Coupled with Milan’s history is a huge offering of culture, shopping and food that makes it a widely popular destination for tourists – that’s before you mention its status as one of the foremost cities in the world for fashion.

Singapore Grand Prix, 20-22 September 2024

Aerial shot of the Marina Bay in Singapore at blue hour
The stunning Marina Bay: Home of the Singapore Grand Prix

Formula 1’s original night race, the Singapore Grand Prix joined the calendar in 2008 and has been a firm favourite ever since.

Known for pushing the drivers to their physical and mental limits, with the humidity in Singapore meaning that drivers can lose a significant amount of weight during a race, the challenging layout around the Marina Bay Circuit also pushes race time up towards the two-hour limit.

It’s also an accessible race for fans all over the world, with Singapore’s Changi Airport providing a central transport hub for countries across the globe.

To arrive the day before Singapore Grand Prix weekend and leave a day after [19-23 September], flight deals on Skyscanner start from £639 per person from London, £632 from Manchester, £673 from Edinburgh and £657 from Birmingham, with a plethora of options available to fans travelling from the UK.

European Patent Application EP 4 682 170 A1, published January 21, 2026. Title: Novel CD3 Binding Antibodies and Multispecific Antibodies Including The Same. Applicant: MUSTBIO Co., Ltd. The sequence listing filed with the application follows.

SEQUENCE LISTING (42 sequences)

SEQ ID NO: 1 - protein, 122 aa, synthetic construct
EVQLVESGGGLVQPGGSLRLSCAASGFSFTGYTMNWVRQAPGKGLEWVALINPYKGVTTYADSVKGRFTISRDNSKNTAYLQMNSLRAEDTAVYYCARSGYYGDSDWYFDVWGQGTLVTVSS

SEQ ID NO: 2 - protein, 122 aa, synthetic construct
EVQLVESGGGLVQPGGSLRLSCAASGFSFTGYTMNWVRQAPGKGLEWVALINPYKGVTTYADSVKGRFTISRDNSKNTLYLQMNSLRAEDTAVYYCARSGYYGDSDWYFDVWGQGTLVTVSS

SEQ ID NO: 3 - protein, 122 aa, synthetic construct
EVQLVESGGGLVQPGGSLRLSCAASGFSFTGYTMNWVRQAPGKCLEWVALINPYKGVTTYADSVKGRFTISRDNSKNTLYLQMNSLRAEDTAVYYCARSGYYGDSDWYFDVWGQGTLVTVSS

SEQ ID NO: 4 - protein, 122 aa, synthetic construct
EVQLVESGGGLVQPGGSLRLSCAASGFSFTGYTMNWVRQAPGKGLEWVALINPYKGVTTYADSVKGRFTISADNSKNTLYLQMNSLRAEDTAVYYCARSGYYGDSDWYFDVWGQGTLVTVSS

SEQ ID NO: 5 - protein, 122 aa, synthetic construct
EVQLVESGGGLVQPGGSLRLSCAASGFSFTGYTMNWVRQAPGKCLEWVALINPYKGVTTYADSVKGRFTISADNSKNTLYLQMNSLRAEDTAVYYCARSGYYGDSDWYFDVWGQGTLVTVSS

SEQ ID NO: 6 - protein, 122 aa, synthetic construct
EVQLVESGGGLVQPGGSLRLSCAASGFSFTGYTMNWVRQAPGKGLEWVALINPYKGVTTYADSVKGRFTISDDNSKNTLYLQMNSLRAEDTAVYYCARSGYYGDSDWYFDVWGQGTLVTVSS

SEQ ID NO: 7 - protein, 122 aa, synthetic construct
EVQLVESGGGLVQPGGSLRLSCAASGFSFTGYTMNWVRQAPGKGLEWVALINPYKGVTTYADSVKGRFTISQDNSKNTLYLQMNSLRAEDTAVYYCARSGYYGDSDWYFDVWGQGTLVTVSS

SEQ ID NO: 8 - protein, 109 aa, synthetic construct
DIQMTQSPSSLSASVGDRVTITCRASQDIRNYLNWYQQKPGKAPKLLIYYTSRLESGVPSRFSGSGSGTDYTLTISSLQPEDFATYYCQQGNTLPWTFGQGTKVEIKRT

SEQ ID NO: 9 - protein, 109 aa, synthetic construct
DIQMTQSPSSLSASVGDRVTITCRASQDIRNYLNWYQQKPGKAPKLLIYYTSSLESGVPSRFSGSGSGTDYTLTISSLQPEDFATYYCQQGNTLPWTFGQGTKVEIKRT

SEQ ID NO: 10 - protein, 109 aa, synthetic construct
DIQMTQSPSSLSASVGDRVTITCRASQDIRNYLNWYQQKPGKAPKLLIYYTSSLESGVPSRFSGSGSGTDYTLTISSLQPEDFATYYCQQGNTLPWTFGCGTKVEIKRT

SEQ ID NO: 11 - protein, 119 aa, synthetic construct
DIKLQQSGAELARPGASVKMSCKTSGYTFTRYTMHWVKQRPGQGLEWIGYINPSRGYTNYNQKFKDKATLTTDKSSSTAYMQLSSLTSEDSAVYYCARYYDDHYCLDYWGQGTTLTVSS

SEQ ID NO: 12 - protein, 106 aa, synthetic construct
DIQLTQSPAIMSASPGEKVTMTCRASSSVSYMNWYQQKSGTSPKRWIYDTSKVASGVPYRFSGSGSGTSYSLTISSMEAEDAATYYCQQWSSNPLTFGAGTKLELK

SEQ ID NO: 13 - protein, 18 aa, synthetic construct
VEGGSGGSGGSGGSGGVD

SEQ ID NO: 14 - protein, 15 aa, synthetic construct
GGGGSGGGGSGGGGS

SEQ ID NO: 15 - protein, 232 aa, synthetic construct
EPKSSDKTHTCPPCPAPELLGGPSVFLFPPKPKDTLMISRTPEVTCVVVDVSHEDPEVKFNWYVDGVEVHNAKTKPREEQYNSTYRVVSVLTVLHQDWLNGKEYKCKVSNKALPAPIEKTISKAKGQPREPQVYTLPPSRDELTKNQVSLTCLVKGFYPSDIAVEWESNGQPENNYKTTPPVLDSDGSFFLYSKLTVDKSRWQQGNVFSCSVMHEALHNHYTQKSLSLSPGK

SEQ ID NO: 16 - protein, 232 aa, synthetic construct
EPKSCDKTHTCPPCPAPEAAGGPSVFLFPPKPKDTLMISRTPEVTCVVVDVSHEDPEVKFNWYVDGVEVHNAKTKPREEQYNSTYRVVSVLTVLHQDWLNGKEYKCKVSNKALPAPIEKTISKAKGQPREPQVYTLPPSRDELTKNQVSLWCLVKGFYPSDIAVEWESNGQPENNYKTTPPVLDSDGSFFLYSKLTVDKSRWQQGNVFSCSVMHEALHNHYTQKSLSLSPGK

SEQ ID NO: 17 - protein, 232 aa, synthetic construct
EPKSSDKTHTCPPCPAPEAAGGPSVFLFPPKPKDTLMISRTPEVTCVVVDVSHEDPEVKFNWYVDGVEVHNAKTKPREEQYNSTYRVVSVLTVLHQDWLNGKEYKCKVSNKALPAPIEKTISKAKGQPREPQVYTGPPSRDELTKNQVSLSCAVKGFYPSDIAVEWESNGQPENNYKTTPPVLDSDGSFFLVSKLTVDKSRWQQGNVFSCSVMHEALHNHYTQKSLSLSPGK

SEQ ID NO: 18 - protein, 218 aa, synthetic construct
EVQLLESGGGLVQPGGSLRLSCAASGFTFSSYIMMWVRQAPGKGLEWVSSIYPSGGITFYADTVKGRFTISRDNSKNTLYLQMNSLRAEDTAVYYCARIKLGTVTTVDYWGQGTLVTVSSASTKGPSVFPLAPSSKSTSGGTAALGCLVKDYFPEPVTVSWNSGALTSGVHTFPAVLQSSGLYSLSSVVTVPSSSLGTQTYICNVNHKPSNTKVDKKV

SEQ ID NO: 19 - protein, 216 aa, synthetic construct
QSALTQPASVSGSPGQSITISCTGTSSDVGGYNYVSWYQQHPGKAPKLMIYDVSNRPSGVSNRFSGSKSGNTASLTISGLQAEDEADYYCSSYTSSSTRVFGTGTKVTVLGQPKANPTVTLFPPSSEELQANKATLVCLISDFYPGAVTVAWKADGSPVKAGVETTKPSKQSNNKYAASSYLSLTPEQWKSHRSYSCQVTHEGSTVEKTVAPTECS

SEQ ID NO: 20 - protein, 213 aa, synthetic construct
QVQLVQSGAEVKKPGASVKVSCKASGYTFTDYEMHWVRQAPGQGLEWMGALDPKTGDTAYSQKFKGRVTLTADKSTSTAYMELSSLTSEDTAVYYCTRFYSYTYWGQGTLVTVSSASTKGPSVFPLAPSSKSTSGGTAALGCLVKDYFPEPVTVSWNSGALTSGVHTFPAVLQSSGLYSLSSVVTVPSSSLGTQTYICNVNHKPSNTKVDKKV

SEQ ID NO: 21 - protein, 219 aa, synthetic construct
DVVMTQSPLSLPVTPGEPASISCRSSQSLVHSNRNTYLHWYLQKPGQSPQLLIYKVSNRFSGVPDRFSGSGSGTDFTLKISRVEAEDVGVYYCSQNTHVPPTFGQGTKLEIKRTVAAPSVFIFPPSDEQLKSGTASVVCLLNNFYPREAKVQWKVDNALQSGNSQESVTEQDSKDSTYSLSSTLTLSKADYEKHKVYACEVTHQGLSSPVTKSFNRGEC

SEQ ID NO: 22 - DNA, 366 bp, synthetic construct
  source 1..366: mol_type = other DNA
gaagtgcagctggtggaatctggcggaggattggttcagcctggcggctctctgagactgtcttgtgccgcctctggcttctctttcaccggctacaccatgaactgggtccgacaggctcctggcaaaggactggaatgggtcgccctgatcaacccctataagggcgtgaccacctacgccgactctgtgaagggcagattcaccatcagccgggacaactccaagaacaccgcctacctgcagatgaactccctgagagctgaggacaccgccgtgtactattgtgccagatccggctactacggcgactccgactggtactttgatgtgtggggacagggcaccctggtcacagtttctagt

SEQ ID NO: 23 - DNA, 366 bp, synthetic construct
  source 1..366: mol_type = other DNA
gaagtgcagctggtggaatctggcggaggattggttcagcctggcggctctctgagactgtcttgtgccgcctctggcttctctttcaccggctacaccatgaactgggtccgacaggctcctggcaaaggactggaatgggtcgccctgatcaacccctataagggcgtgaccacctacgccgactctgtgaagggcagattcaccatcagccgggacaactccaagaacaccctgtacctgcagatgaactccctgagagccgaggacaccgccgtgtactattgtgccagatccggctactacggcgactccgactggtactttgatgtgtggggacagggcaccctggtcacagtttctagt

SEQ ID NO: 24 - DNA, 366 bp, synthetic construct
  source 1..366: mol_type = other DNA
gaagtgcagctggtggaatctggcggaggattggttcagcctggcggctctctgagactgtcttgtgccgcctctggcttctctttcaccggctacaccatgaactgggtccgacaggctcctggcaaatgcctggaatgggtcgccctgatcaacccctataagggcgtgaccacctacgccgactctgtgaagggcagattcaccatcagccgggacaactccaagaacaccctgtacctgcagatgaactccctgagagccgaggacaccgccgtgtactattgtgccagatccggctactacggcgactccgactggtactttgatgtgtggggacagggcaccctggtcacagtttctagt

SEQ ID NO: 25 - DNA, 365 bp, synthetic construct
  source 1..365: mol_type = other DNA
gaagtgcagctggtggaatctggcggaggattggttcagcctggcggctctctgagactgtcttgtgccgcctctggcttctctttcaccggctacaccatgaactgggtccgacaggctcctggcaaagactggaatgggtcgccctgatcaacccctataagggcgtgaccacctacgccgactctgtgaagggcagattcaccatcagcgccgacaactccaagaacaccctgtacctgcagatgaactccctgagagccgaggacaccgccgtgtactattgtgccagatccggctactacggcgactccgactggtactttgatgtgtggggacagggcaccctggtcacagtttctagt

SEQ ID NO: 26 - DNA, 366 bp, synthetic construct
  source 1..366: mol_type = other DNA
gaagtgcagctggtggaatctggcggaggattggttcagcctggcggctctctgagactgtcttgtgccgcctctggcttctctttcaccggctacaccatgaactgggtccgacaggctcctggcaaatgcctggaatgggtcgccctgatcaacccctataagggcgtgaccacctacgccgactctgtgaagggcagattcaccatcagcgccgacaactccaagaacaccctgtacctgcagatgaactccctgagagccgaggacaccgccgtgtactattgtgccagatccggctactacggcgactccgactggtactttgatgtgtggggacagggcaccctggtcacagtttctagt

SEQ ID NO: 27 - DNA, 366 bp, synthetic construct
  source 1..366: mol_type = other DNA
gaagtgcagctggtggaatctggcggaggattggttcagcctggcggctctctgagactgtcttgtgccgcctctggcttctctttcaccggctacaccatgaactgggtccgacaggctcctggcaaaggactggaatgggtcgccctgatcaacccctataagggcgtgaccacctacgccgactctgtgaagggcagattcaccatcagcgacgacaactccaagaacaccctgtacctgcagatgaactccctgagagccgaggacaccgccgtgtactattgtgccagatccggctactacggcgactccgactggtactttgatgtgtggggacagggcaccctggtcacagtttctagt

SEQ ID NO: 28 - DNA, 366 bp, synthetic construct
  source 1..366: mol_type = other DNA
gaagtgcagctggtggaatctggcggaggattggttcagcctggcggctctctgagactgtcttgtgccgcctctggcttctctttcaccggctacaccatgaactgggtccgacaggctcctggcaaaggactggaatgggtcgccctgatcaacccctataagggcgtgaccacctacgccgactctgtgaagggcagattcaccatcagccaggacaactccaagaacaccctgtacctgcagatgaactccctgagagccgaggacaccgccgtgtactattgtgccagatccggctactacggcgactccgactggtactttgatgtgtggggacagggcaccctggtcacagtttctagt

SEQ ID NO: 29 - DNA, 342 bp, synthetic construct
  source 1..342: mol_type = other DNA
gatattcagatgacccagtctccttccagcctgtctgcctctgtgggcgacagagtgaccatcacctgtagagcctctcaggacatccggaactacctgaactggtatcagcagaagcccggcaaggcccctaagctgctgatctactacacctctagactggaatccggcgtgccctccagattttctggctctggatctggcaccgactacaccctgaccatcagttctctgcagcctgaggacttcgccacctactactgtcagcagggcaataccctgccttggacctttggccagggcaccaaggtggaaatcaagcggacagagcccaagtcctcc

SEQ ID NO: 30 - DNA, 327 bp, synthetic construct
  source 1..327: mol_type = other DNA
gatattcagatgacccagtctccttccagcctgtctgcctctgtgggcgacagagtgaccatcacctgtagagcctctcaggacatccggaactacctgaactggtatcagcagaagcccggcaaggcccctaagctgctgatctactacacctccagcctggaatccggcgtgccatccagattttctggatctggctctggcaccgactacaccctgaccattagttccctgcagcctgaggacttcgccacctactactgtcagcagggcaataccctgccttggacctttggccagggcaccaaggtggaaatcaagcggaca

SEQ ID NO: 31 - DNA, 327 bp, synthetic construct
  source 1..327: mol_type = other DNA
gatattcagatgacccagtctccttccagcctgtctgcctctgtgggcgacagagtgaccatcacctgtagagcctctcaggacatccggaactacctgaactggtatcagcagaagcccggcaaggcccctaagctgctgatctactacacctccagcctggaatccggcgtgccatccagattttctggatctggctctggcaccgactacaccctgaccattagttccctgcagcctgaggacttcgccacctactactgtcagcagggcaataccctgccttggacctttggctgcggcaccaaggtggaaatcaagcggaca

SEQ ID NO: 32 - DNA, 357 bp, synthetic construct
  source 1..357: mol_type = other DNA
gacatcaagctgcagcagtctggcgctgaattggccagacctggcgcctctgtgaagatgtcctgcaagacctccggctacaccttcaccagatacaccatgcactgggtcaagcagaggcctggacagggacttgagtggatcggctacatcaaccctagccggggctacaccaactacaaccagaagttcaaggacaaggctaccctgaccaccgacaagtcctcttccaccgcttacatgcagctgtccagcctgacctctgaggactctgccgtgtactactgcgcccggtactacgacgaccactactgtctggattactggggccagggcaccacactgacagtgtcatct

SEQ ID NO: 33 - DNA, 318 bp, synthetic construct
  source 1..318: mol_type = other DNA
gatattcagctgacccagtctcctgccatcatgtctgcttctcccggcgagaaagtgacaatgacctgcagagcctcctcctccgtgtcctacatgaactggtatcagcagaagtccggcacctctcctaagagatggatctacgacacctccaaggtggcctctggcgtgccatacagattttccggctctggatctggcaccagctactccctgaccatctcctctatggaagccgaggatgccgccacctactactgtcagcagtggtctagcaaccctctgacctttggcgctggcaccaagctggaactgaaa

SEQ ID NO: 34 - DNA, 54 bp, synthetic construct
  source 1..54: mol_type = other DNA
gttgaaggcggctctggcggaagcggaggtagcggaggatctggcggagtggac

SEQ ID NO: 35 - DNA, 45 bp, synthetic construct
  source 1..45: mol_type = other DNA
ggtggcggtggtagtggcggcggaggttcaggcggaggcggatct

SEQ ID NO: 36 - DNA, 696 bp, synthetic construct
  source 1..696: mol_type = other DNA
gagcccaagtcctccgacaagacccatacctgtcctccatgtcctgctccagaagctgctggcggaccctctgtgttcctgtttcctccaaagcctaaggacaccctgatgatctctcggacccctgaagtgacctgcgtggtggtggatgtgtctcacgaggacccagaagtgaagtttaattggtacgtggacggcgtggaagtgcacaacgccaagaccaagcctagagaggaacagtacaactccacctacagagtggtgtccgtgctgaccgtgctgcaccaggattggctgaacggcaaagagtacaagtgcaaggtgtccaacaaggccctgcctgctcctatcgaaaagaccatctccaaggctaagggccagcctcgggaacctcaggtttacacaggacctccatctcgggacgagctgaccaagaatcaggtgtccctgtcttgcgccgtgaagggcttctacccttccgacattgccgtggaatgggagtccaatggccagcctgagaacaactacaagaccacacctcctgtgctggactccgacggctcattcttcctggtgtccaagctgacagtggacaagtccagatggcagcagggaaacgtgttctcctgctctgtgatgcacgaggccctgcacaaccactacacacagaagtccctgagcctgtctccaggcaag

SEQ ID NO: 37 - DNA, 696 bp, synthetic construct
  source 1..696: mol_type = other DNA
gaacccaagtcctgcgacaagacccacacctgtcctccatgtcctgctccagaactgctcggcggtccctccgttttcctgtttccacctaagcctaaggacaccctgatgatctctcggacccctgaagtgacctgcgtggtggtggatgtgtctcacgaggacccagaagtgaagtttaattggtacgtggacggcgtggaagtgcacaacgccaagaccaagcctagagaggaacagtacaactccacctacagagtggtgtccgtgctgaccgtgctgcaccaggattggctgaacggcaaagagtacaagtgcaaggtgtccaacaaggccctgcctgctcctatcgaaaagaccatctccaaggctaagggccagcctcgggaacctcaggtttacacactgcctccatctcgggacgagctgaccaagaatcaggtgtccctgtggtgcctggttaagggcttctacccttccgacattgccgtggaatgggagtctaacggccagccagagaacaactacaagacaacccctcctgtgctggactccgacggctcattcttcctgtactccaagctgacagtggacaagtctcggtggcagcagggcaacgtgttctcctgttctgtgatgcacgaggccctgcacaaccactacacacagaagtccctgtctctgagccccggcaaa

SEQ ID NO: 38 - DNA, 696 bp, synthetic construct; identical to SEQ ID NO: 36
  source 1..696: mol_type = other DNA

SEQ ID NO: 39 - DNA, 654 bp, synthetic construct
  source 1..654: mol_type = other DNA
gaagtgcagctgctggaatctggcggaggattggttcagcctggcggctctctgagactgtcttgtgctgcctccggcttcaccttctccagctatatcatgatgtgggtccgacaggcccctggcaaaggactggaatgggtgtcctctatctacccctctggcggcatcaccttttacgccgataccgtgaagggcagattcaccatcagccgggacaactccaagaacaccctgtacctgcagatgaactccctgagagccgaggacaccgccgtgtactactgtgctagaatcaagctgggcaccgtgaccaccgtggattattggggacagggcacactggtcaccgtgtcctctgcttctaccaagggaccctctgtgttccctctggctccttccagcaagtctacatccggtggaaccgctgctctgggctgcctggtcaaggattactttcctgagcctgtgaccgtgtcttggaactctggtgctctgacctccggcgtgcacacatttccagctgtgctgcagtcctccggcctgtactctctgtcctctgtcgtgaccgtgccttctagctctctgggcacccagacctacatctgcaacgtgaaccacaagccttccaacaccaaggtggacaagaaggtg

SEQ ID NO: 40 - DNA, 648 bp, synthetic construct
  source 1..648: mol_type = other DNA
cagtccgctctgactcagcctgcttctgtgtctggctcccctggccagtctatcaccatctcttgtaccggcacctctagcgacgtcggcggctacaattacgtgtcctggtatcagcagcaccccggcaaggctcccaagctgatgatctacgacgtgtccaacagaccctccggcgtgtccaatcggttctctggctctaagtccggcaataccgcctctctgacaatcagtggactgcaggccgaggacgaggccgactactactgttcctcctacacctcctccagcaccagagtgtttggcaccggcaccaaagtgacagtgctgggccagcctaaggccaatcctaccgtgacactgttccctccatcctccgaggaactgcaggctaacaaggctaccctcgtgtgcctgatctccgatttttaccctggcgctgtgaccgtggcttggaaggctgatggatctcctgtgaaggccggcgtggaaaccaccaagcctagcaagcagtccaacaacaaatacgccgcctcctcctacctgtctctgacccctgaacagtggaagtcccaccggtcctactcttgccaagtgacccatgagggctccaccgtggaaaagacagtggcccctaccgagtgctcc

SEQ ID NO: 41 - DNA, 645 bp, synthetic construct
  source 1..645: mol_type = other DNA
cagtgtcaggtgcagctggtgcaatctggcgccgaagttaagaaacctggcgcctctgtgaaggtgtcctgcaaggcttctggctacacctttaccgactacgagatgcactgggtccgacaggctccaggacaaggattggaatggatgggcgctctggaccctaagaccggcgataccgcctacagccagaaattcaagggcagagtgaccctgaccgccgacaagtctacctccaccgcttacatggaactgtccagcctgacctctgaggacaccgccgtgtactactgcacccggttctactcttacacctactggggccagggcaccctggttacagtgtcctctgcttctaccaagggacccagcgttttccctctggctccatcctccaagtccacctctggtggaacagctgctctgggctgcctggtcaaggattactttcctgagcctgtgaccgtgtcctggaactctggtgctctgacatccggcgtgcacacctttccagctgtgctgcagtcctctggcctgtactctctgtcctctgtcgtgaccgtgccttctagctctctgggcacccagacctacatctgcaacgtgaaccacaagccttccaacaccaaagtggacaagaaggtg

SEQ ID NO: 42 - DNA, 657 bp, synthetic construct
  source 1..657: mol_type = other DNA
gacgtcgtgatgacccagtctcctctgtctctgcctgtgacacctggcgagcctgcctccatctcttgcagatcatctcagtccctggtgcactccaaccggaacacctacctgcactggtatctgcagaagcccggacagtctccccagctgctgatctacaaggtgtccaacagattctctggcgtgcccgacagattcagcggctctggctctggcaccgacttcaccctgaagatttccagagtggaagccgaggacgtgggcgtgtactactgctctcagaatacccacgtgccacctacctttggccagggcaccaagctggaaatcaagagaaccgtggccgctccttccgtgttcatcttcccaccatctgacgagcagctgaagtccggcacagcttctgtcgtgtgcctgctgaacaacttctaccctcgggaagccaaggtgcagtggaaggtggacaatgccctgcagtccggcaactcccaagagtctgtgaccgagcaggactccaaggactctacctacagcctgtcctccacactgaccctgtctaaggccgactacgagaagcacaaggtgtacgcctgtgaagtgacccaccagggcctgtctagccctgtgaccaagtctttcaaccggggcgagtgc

Once fans are in the country, Singapore’s MRT [metro] system is the cheapest, most efficient way to get around – particularly with road closures surrounding the Grand Prix weekend. Most of the entrances to the grandstands are covered by MRT stops, and it takes around 30 minutes for the MRT to reach central Singapore from Changi Airport.

On the track, the Marina Bay Circuit is a street track that also produces overtaking, and no short amount of drama has been produced in Singapore over the years, with Carlos Sainz fending off a huge challenge from multiple drivers for victory last season.

For visitors, there’s plenty within Singapore to make your trip worthwhile alongside the racing, with Marina Bay already a hugely popular tourist attraction before that area of the city is transformed for the Grand Prix weekend.

Alongside the novelty of seeing a race under the lights, there’s the opportunity to see Formula 1 drivers operate at one of its most demanding circuits.